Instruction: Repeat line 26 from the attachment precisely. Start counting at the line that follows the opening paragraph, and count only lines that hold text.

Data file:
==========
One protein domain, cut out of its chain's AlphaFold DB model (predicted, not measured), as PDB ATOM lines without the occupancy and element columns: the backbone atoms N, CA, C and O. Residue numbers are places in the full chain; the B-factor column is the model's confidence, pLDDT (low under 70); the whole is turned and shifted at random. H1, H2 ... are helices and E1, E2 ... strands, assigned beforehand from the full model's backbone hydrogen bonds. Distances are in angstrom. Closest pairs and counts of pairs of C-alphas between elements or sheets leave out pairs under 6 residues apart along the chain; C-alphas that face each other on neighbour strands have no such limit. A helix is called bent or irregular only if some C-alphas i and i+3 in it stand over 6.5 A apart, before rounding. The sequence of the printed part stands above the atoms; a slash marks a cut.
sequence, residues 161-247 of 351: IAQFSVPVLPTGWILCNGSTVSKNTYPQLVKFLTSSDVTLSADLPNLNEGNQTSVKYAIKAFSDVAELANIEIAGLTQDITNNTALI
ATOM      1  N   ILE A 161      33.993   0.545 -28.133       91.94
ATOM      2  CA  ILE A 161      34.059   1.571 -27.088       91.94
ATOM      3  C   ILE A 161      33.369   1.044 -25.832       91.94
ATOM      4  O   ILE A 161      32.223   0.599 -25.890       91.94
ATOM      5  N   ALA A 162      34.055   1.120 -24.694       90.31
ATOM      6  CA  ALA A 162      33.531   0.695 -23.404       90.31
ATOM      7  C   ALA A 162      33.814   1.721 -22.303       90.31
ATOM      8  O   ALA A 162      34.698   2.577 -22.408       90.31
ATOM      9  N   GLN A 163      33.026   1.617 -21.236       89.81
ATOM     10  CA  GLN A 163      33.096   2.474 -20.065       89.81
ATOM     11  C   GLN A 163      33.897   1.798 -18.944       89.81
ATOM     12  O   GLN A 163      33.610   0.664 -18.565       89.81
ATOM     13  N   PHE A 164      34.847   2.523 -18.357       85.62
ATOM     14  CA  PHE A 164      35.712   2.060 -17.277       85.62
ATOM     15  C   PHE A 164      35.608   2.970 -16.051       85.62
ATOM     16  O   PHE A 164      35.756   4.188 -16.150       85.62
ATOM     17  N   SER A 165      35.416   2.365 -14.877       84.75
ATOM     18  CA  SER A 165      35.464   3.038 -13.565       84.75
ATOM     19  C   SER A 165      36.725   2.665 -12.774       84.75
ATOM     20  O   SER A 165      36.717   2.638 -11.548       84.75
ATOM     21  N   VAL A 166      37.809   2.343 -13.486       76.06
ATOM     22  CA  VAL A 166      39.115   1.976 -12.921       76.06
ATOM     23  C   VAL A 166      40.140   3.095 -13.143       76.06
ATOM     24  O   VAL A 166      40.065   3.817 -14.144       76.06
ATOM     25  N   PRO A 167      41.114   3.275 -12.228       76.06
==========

ATOM     25  N   PRO A 167      41.114   3.275 -12.228       76.06